Zombie Survival Guide – Plan B

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The enemy.

Everyone has a plan for surviving the zombie apocalypse.  The only sensible one is to make for water, hijack a boat and spend the rest of your life on a small island in either the Bahamas or French Polynesia.   But, what if the unthinkable happens and your plan FAILS?  What if you’re the token guy who gets eaten mainly to show how plucky and heroic the real heroes are?  Or, if you’ve been the type who likes to go all paramilitary and start establishing a new world order with nothing but your shotgun and a pair of steel balls, the type who gets eaten to reinforce that, hey, it’s a bad situation, but there’s no need to go all crazy, and gets his just comeuppance.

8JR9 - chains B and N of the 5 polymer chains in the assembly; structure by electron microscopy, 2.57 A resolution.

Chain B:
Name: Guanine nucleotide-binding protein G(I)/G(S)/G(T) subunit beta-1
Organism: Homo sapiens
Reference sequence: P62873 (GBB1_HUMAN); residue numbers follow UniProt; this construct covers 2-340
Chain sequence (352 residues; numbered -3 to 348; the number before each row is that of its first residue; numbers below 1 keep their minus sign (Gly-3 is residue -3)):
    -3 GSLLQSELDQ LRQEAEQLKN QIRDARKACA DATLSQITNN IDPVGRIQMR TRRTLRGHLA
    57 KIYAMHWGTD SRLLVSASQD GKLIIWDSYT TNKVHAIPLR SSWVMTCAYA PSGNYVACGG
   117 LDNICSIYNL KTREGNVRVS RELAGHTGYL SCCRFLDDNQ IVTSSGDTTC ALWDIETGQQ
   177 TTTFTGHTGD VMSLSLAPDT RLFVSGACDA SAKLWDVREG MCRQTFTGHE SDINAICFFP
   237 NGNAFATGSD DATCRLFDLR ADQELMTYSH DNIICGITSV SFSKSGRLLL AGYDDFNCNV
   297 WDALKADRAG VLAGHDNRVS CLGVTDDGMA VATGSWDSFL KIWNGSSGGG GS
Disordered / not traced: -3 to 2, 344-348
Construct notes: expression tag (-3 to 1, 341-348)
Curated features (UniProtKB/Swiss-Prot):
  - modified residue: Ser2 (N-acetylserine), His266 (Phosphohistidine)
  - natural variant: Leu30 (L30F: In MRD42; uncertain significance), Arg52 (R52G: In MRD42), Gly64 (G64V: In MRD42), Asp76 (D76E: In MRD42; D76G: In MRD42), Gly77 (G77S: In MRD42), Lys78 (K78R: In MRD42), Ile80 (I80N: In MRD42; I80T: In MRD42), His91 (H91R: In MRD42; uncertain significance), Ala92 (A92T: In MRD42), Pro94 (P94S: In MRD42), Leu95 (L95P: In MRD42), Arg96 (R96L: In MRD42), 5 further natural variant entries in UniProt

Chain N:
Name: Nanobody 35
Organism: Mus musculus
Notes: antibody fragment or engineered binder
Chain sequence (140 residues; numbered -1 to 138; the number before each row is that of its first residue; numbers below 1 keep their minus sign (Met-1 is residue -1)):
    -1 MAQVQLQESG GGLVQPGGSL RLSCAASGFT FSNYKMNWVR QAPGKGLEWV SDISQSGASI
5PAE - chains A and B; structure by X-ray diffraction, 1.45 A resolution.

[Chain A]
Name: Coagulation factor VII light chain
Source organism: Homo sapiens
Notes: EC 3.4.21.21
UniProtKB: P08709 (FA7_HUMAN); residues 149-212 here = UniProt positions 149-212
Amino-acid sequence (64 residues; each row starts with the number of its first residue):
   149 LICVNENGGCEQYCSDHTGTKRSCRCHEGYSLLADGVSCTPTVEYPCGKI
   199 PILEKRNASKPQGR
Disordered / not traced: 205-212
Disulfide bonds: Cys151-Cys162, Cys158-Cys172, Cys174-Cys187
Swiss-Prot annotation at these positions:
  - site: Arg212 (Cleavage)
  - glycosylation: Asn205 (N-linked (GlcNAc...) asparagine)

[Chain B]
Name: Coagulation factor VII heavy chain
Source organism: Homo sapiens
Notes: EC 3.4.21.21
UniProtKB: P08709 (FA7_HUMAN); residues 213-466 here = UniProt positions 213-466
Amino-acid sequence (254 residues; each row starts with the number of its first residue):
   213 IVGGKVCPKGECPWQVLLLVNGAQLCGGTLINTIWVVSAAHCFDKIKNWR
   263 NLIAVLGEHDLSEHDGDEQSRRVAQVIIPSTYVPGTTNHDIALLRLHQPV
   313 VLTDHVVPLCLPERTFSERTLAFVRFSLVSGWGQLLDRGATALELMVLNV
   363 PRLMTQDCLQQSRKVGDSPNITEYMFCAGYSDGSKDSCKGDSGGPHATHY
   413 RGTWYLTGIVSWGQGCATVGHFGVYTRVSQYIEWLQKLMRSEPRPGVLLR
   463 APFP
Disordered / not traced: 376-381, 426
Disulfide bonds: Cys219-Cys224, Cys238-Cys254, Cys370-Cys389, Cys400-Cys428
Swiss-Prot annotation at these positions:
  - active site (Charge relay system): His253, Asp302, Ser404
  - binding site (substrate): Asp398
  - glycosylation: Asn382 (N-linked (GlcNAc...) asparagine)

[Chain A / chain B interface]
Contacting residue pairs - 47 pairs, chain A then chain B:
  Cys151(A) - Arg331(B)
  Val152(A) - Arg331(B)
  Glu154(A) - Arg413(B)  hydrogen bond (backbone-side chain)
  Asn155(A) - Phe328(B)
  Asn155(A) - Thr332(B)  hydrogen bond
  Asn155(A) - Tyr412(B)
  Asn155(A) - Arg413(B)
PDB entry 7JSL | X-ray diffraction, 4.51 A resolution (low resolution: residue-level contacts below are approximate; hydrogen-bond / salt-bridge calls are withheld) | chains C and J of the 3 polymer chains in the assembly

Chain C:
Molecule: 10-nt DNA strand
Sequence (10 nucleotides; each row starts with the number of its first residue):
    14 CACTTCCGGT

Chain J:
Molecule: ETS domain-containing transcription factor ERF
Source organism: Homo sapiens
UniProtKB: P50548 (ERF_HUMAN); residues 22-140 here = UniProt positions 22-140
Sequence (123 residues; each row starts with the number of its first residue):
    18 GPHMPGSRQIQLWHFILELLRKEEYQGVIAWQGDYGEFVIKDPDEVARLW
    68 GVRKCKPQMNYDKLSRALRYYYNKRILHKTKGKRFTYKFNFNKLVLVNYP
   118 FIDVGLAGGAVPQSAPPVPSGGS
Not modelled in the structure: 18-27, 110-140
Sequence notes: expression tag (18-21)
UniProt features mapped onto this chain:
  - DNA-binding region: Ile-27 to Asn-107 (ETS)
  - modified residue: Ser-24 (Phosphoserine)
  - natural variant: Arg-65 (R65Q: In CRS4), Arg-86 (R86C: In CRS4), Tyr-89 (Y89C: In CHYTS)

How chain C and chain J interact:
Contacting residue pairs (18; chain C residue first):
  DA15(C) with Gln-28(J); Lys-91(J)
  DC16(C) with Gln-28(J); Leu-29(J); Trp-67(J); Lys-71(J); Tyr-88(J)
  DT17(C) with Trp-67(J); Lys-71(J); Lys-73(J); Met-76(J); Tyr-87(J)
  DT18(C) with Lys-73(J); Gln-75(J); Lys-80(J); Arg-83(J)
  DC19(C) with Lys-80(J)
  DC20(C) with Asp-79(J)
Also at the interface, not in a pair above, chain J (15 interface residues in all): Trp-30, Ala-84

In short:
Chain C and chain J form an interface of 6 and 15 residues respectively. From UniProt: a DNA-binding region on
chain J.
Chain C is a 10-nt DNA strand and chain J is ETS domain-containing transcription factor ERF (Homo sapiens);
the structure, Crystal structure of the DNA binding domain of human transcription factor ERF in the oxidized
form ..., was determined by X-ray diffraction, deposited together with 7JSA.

How can you make sure that your life… well, death… as a zombie is successful, productive, and most importantly, long?  Here are two very important points for gearing up for the apocalypse when, you know, failure is a pretty big possibility.

1. Attempt to retain as much cognitive ability as possible.  There’s slow zombies, fast zombies – but they’re almost all dumb as bricks. Every now and then you’ll see zombies retain some mental acuity, however.  Day of the Dead.  Land of the Dead.  Warm Bodies.  There’s evidence there that smart zombies, while rare, do exist.  And you can be one of them. Here’s how: